From the first episode of Death Note:

マジで? あんなの見に行ったの?


  1. I know that "あんな" (labeled as a "pre-noun adjective" in my dictionary) means "that sort of thing". Grammatically, is this word just あん + な (where あん is a な-adjective, and the な is just being appended to it to allow it to modify a noun)?

  2. Is the の after あんな "nominalizing" あんな?

  3. Is 見に行った seen as a single word, or is it (見 + に) + 行った? If the latter, does adding に to verbs transform to the infinitive form? So for example does 見に mean "to see", in this context (so that the whole sentence means "You came to see that sort of thing"?


1 Answer 1


School-grammatically and according to デジタル大辞泉, あんな is na-adjective (形容動詞). From the entry (bold added):

あんな has two pre-noun forms あんな and あんなな. Usually あんな is used, but before ので/のに, あんなな is used. E.g., 事態があんななので、どうすることもできない.

So rather than あん+な, it is あんなな with the last な dropped.

The here is 準体助詞 (a related question):

2 (活用語に付いて)その語を名詞と同じ資格にすることを表す。「読む―が速い」「彼を行かせる―はまずい」「こんな―が欲しい」→

So yes, の is nominalizing あんな.

Generally a particle connects to specific forms of verbs (possibly comparable to prepositions connecting to specific cases of nouns in some European languages).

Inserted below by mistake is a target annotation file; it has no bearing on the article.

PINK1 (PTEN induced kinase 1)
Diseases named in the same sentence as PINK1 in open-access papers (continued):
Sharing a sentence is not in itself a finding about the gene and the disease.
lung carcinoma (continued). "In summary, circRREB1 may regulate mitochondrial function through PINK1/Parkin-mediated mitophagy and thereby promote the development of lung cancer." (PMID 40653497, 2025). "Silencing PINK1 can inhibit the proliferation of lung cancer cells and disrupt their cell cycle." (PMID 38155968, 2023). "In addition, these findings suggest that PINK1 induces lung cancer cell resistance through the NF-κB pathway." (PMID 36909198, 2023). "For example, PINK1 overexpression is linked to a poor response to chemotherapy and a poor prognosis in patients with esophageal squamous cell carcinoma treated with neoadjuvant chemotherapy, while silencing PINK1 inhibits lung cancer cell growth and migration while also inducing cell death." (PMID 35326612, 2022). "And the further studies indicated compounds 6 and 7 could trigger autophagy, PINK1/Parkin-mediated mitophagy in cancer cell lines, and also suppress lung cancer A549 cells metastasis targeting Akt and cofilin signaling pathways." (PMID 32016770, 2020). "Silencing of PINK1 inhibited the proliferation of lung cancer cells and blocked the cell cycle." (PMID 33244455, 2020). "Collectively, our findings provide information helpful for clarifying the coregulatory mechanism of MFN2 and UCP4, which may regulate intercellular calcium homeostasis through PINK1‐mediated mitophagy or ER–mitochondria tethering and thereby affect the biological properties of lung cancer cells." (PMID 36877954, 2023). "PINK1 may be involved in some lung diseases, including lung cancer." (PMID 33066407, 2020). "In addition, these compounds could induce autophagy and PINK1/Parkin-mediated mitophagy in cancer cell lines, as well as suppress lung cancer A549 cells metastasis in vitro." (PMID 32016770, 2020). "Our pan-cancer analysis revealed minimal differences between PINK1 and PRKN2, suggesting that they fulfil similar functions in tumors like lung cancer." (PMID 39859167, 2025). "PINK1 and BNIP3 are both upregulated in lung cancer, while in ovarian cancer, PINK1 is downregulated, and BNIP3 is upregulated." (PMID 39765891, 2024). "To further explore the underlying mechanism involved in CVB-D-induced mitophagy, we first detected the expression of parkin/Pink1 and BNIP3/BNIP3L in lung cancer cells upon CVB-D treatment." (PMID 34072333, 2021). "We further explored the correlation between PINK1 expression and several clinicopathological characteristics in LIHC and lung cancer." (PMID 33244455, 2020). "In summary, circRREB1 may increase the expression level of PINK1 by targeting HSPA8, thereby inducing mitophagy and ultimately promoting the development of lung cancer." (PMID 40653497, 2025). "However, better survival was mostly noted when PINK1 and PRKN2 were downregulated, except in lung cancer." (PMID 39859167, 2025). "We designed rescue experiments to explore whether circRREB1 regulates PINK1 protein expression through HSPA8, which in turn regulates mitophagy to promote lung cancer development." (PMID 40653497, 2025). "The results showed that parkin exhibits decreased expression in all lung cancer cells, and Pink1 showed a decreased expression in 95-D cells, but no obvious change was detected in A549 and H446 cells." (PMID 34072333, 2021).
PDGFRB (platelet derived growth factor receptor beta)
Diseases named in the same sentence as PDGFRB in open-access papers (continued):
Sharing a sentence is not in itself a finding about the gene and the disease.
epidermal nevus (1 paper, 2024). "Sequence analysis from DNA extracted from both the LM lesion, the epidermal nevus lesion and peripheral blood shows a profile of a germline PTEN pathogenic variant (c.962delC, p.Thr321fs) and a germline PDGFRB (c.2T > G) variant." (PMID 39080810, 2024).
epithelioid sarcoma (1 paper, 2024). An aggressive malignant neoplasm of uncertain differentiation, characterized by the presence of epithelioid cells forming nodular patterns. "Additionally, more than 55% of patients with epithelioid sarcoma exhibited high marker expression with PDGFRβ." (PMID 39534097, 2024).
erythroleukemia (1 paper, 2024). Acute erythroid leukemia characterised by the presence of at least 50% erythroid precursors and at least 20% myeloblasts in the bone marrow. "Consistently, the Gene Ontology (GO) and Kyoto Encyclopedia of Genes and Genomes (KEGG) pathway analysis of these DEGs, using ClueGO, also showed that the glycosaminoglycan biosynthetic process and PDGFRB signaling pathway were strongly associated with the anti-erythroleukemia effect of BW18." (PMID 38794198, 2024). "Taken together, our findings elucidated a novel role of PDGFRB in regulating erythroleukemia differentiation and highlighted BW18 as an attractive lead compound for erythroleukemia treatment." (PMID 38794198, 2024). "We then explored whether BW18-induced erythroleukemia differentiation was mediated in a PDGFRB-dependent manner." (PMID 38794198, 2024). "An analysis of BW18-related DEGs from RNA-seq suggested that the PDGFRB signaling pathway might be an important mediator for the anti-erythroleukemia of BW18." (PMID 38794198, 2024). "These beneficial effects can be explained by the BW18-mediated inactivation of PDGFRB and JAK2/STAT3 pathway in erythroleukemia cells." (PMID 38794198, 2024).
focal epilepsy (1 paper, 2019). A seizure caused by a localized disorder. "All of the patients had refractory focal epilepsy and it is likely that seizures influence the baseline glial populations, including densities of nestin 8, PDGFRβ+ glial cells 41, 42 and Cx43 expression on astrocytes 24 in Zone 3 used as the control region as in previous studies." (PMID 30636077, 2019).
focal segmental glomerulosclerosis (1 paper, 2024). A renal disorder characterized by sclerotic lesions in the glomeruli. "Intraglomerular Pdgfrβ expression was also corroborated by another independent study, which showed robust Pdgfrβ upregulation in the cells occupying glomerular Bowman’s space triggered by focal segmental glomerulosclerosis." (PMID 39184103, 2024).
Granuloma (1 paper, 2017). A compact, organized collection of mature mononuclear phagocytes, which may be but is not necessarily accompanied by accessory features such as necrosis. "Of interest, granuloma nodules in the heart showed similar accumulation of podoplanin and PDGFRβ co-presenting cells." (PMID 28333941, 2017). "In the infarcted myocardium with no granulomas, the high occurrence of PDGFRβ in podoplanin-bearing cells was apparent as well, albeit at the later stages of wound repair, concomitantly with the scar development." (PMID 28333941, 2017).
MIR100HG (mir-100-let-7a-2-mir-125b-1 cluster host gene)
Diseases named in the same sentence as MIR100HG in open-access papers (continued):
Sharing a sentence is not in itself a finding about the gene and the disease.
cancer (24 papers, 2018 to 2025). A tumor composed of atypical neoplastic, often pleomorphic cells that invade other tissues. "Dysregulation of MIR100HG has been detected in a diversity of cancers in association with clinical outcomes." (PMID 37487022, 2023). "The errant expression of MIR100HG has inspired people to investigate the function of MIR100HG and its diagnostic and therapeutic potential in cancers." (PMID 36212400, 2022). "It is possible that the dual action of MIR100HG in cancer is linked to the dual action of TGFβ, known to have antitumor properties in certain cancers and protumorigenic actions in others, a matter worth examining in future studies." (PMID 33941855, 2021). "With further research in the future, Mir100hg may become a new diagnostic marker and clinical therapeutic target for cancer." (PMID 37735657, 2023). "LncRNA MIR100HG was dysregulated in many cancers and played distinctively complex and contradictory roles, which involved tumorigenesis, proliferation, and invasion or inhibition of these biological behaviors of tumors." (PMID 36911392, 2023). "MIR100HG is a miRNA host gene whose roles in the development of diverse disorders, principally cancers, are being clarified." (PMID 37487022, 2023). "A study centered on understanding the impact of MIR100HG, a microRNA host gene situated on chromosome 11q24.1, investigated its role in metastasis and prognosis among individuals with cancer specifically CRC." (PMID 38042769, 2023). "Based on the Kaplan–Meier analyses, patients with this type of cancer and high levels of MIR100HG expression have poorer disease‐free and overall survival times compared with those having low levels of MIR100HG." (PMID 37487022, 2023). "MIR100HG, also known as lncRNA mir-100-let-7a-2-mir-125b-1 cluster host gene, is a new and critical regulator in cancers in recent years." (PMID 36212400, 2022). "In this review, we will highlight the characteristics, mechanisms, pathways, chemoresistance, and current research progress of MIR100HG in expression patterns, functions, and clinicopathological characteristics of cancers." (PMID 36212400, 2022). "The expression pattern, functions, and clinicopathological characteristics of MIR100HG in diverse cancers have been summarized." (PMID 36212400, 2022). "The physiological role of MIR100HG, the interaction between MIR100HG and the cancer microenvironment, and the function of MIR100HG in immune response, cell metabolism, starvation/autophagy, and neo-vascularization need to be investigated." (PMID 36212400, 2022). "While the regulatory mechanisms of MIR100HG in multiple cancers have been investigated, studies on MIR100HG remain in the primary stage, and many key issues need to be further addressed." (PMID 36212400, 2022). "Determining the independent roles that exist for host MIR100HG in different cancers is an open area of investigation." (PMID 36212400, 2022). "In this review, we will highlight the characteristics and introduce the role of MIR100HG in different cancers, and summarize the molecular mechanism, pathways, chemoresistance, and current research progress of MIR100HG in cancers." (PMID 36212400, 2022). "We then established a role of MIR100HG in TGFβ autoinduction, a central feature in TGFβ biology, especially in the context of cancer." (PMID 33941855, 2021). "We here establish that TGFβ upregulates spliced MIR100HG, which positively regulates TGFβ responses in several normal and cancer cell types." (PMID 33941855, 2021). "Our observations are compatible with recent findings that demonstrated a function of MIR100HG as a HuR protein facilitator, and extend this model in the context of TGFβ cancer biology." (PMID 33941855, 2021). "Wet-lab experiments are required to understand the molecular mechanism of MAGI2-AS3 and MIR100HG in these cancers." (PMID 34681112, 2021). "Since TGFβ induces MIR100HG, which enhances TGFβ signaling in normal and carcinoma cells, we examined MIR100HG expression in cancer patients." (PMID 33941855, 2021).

The relevant definition of に is:

[格助]名詞、名詞に準じる語、動詞の連用形・連体形などに付く 5 動作・作用の目的を表す。「見舞い―行く」「迎え―行く」

For the particular case, 見 is 連用形, not infinitive form (I assume it to mean stem).

Practically "Verb (連用形) + に行く" means "go to/and V". From foreigners' grammar perspective, 連用形 covers both te-form and masu-form. And the form that comes before に行く is masu-form. Hopefully someone corrects me if I'm wrong.

  • Thanks for the detailed answer. If あんな is na-adjective, then wouldn't it require an additional な before the noun that follows it? Also, is there any difference between a "pre-noun" and a "な-adjective"?
    – George
    Aug 18, 2022 at 3:27
  • @sundower So あんな is not a こそあど言葉 in this sentence? Aug 18, 2022 at 3:53
  • @George The quote (I bolded it) from the dictionary should answer your question. It is an exception.
    – sundowner
    Aug 18, 2022 at 4:11
  • @ChristelleAugustin You ask it because it is not a pronoun? Then, こそあど言葉 is not a grammatical category, not restricted to pronouns. (a source )
    – sundowner
    Aug 18, 2022 at 4:13

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